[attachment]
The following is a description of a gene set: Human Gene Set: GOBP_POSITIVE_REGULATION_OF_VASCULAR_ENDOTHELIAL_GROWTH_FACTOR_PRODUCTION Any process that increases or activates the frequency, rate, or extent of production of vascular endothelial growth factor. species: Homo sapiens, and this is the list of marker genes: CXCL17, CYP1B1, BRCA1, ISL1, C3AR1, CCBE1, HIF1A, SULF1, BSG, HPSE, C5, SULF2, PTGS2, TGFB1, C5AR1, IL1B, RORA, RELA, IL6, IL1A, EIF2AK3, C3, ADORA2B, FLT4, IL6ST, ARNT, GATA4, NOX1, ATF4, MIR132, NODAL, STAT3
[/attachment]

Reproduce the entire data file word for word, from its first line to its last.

The following is a description of a gene set: Human Gene Set: GOBP_POSITIVE_REGULATION_OF_VASCULAR_ENDOTHELIAL_GROWTH_FACTOR_PRODUCTION Any process that increases or activates the frequency, rate, or extent of production of vascular endothelial growth factor. species: Homo sapiens, and this is the list of marker genes: CXCL17, CYP1B1, BRCA1, ISL1, C3AR1, CCBE1, HIF1A, SULF1, BSG, HPSE, C5, SULF2, PTGS2, TGFB1, C5AR1, IL1B, RORA, RELA, IL6, IL1A, EIF2AK3, C3, ADORA2B, FLT4, IL6ST, ARNT, GATA4, NOX1, ATF4, MIR132, NODAL, STAT3